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Study of a fly protein point out towards a non-catalytic role for the RNA methyltransferase PCIF1 in gene expression

Studies carried out by scientists at IRIG, in collaboration with the University of Geneva, on the fruit fly model Drosophila melanogaster have revealed the role of Pcif1 in the control of gene expression, despite the fact that this protein has completely lost its RNA methyltransferase activity compared to its mammalian counterpart PCIF1. This study highlights an important contribution for Pcif1 in gene expression and physiology of the organism independently of any catalytic activity. 

Published on 21 March 2023

​In living organisms, gene expression is a complex process that results in the production of proteins from the genome in a time- and space-regulated manner. This expression is strictly dependent on the synthesis of messenger RNAs transcripts from the DNA molecule and their subsequent translation into proteins by the ribosomes. As they are synthesized, mRNAs undergo chemical modifications that ensure their stability, their delivery to ribosomes and eventually their translation into proteins. These modifications include the addition of a cap at the 5' end and polyadenosines tail at the 3' end, as well as the addition of methyl groups on various nucleotides. These numerous modifications provide an additional level of information for the control of protein production and collectively form the epi-transcriptome.  

Researchers at IRIG, in collaboration with the University of Geneva, focused on a RNA mammalian methyltransferase, the PCIF1 protein (homologous to the Drosophila Pcif1 protein), which adds an extra methyl group to m6A (m6 adenosine) to form m6Am when the first transcribed nucleotide is an adenosine. In mice, mutation of PCIF1 encoding gene causes deregulation of the expression of a set of genes and a reduced body weight. During evolution, this protein naturally lost its catalytic activity in Drosophila where Pcif1 is, like its human counterpart, expressed in the nucleus and associated with the C-terminal domain of RNA polymerase (RNA Pol II). The work of the scientists shows that mutation of Pcif1 gene in Drosophila results in a deregulation of the expression of a set of genes, reduced body weight and a significant drop in fertility which indicates an important role for this protein in the physiology of the organism. In agreement with these observations, the Pcif1 protein is distributed all along the polytene chromosomes at the level of active transcription sites and interferes with chromatin-dependent gene expression regulation. This protein binds to the phosphorylated form of serine 5 of RNA polymerase II (Figure) and may directly modulate its activity or promote the recruitment of chromatin components. These results suggest a similar contribution of PCIF1 to the fine regulation of RNA polymerase II activity in mammals, in addition to its mRNA methylation activity, whose role in mRNA translation efficiency is actively studied but still controversial.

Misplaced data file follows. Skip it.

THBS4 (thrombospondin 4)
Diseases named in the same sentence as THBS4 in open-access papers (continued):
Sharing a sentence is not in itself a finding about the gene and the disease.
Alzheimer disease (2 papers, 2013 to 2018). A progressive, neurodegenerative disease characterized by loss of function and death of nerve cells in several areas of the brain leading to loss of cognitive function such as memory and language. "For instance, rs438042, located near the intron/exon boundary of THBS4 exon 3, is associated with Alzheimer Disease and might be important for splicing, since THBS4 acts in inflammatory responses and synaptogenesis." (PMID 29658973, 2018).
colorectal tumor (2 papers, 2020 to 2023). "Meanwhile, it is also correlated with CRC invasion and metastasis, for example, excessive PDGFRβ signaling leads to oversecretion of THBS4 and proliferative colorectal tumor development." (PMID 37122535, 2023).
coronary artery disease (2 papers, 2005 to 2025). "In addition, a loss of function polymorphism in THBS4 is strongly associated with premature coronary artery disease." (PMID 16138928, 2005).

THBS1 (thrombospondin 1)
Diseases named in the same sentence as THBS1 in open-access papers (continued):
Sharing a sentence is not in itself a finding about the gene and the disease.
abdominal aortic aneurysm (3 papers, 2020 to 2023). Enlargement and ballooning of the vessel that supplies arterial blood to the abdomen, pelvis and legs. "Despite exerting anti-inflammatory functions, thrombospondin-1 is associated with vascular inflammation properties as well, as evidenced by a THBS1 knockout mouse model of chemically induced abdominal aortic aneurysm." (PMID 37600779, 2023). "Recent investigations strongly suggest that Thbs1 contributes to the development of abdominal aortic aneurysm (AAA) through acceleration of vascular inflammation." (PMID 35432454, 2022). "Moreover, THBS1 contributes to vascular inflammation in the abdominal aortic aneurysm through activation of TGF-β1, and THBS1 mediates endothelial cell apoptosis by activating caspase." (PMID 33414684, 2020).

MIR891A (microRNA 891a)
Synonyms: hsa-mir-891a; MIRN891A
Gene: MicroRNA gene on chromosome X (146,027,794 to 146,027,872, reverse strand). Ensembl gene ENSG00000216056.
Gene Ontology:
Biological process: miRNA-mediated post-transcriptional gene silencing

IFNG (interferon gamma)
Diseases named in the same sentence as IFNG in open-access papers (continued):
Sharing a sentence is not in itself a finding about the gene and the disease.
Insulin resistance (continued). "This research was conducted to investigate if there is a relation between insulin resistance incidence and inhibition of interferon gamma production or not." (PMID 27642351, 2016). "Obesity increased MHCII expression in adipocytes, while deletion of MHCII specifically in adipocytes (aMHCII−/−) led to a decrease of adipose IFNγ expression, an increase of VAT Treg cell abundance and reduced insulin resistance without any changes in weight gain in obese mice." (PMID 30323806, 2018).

This study demonstrates the importance to not restrict the function of enzymes to their sole catalytic role in the living world and the interest of thoroughly examining the evolution of proteins in eukaryotes in order to discover unsuspected or hidden mechanisms of action.

The lack of catalytic activity of Pcif1 in Drosophila reveals a new mechanism of gene expression regulation. Credit CEA​
Figure A: The mammalian PCIF1 catalyses methylation (m6Am) of the first transcribed nucleotide of a messenger RNA, when it is an adenosine, however its fly PCIF1 counterpart is naturally catalytically-dead. The fly Pcif1  expressed in the nucleus and binds the phosphorylated C-terminal domain (CTD) of RNA Pol II (at the level of phosphorylated serine 5).
Figure B: Immunofluorescence analysis with anti-Pcif1 antibodies revealed the presence of the Pcif1 protein (in green) along the chromosome at transcriptionally active euchromatin sites (i.e. excluded from DAPI dense staining, in red). 
Based on work described in Pandey et al. 2020; Franco et al. 2023. 
Polytene chromosomes result from a succession of chromatid duplications that remain associated without concomitant cell division. They are made up of several hundred or thousands of chromatids. Regions of condensed chromatin can be observed (called heterochromatin, in red on the figure), and less condensed regions of chromatin (called euchromatin) which correspond to sites of active transcription of DNA into RNA.
This work has been funded by the LabEX GRAL, ANR-10-LABX-49-01 and IDEX PhD international grant (to GF) financed within the University of Grenoble Alpes graduate school (Ecoles Universitaires de Recherche) CBH-EUR-GS (ANR-17-EURE-0003) and the Région Rhône-Alpes (international program).

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